An index based on a survey of purchasing managers in the euro area’s services industry rose to 48.6 from 47.8 in December, London-based Markit Economics said in a report today. That’s above an initial estimate of 48.3 published on Jan. 24. A reading below 50 indicates contraction.
“The final PMI readings for Europe were obviously on the stronger side of expectations, so that has provided a bit more of a boost for the euro,” said Ian Stannard, the head of European foreign-exchange strategy at Morgan Stanley in London. “The underlying trend in the euro is still up but we need to be cautious going into the ECB meeting.”
The shared currency may slide to $1.3350 before the Feb. 7 ECB meeting, before rising to as much as $1.40 in the following weeks, Stannard said.
The ECB, which has held its main refinancing rate at 0.75 percent since July, will make no change at its next policy decision, according to all 58 economists surveyed by Bloomberg News.
Since ECB President Mario Draghi took over from Jean-Claude Trichet on Nov. 1, 2011, Deutsche Bank AG’s trade-weighted index for the euro against peers including the dollar, yen, Swiss franc, pound and Swedish krona has climbed 1.5 percent.
The yen slid after Shirakawa told reporters in Tokyo that he would leave at the same time as two deputy governors on March 19, accelerating a leadership transition that may aid Prime Minister Shinzo Abe’s campaign for aggressive easing. He is scheduled to step down on April 8.
The outgoing chief assured the stability of Japan’s financial system with liquidity injections during the global credit crisis, and again in the wake of the record March 2011 earthquake and tsunami. At the same time, his failure to end the nation’s trenchant deflation stoked criticism from lawmakers, and administration officials have pledged a replacement who shares Abe’s determination to end price declines.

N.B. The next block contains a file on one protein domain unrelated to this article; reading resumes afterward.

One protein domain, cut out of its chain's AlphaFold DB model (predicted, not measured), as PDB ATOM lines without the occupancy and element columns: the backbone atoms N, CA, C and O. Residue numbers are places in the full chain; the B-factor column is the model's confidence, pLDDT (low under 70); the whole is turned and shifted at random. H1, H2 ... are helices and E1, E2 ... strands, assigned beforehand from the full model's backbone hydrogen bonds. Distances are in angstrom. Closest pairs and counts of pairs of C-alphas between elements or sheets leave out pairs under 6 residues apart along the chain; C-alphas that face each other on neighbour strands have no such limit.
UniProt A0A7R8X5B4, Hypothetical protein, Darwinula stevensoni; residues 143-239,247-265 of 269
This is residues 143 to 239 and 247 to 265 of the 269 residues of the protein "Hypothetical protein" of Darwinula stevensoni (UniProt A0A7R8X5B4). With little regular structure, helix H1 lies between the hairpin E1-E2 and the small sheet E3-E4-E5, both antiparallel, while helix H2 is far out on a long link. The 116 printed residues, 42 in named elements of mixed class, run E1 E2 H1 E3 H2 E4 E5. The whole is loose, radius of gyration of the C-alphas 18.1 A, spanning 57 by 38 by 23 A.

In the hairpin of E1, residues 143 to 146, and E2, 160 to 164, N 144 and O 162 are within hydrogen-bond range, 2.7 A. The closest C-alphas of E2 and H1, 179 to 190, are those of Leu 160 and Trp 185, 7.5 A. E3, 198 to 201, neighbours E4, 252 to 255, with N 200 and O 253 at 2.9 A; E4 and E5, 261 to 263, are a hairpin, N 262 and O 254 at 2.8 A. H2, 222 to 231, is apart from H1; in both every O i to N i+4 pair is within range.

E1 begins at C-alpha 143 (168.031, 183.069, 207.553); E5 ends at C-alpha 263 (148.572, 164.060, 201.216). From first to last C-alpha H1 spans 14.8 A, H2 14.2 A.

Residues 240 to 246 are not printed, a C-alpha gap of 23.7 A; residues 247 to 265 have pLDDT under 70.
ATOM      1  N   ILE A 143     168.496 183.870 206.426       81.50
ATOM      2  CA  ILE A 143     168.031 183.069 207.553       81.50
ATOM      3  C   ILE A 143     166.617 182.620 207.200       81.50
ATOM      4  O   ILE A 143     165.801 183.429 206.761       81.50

“The next big thing on the horizon for the yen is going to be the next BOJ governor,” Stannard said. Shirakawa’s early departure “shouldn’t have any impact as far as meetings are concerned,” he said.
The yen has dropped 8.1 percent this year, according to Bloomberg Correlation-Weighted Indexes, which track 10 developed-market currencies. The euro has gained 2.8 percent and the dollar lost 0.2 percent.
Australia’s dollar slid after the Reserve Bank kept its benchmark interest rate unchanged at the half-century low of 3 percent. The so-called Aussie fell 0.5 percent to $1.0383.
Interest-rate swaps data compiled by Bloomberg show traders see a 53 percent chance the RBA will lower its benchmark rate at its next meeting on March 5.